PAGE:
Location: United States
Guo-Qing Zhang Heaton was born in the northwestern deserts of Gansu, China during the Great Famine of 1958-61. Her grandfather was merchant who transported his wares by caravan to desert oasis cites like Urumuchi.
Upon graduating from high school she was sent down by Mao to a mass collective farm, but after his death in 1976, Guo-Qing was able to obtain one of the first university positions at Beijing Central University of Art (now Tsinghua University’s Academy of Arts and Design) just as China reopened its institutions of higher education following The Great Proletarian Cultural Revolution.
Upon graduating in 1982 she was given a teaching position at the X'ian University of Fine Art where she tough for 5 years. During this time she completed a major public commission for city of Xi'an and then obtained permission to leave the country to enter graduate school in Japan in 1987.
She studied under the dry lacquer master Shinkai Osamu of Kobe and graduated top of her class from Kyoto University of Fine Arts in 1991 with an Masters of Fine Arts. She then moved to New York City with James Heaton and continued her art career, placing works of both lacquer and brush painting in collections all over the world.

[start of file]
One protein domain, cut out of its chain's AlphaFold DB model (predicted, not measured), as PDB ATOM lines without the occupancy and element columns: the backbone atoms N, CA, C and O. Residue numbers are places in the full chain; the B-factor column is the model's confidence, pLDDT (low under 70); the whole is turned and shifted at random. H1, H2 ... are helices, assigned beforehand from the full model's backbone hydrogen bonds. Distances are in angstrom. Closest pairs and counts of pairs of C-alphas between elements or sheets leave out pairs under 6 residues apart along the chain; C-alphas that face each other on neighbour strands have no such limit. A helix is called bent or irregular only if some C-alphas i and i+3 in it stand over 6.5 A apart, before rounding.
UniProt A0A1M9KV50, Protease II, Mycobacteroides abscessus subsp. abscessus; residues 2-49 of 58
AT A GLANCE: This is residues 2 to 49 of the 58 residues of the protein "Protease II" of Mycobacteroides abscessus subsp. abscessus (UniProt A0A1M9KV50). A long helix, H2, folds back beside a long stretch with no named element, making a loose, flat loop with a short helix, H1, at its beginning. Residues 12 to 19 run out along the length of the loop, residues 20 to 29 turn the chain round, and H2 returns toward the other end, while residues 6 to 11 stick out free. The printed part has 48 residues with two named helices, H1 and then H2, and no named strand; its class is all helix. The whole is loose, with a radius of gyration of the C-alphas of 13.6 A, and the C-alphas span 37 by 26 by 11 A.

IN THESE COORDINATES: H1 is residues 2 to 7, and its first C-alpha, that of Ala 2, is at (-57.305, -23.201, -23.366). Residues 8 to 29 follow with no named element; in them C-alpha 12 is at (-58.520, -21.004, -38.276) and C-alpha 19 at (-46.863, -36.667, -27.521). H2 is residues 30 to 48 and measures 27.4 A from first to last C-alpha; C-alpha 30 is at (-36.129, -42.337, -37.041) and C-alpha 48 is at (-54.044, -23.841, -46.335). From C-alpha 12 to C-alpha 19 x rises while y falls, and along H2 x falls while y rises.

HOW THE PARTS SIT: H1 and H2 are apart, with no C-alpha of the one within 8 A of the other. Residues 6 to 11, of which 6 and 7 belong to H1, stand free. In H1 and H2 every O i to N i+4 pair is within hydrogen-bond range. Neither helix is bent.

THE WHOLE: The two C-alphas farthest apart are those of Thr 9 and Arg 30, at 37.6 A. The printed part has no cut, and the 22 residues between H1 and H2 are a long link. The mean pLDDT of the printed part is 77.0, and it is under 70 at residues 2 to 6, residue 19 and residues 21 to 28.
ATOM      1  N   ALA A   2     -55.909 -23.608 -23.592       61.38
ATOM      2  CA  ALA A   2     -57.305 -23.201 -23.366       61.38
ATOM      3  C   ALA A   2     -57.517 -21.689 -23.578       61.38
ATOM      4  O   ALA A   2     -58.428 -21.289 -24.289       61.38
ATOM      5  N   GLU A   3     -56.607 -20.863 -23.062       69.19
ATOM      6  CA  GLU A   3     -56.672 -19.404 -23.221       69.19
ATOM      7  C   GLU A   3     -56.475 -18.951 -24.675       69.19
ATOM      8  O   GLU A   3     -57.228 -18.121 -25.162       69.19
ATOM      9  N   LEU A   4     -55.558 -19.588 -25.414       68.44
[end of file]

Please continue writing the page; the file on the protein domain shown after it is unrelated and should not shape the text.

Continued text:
Lacquer works are the product of extended, intimate and intense labor. This process of creation imbues them with a kind of life not detectable in the product of machine manufacture. Such products of consumer culture so dominate our lives here in the United States that it is increasingly difficult to remain receptive to this subtle inner numinous being that an art object can possess. My work is intended to bring attention to this other interior life of objects.
To sit with and observe a great work of lacquer is like being in the presence of a living thing. My object is to create such “living” works of lacquer.
Meaning, metaphor and the perception of history are of course all culturally specific. My work when viewed in Asia is immediately situated in a strong in a strong and clear historical context, not unlike oil painting in Europe or America. It can be instantly positioned within the tradition of of dry lacquer making. As such the work is stands out for its abstraction, its simplicity and its size. The experience of seeing the largest of the works for the first time is meant to be akin to seeing a fully functional hang glider made of porcelain. It is a kind of leap from the typical usage and syntax of the artistic idiom from which it was derived.
In America lacquer in and of itself carries little or no meaning. It floats in a void. This work therefore paradoxically reads as traditional to the Western eye, and rudimentary questions of technique tend to rise up into this void: What is it made of? Is it heavy or light? Why does it take six months to make? How can this material last 2000 years? How can anything last that long?
This level of permanence has no foothold here, no context, and so no meaning. Processes this slow (and the objects that testify to them) rarely exist in the realm of Western consciousness. We have moved (or been pushed) past this stage in our development.
I see my work in lacquer as the embodiment of a kind of irreducible human time.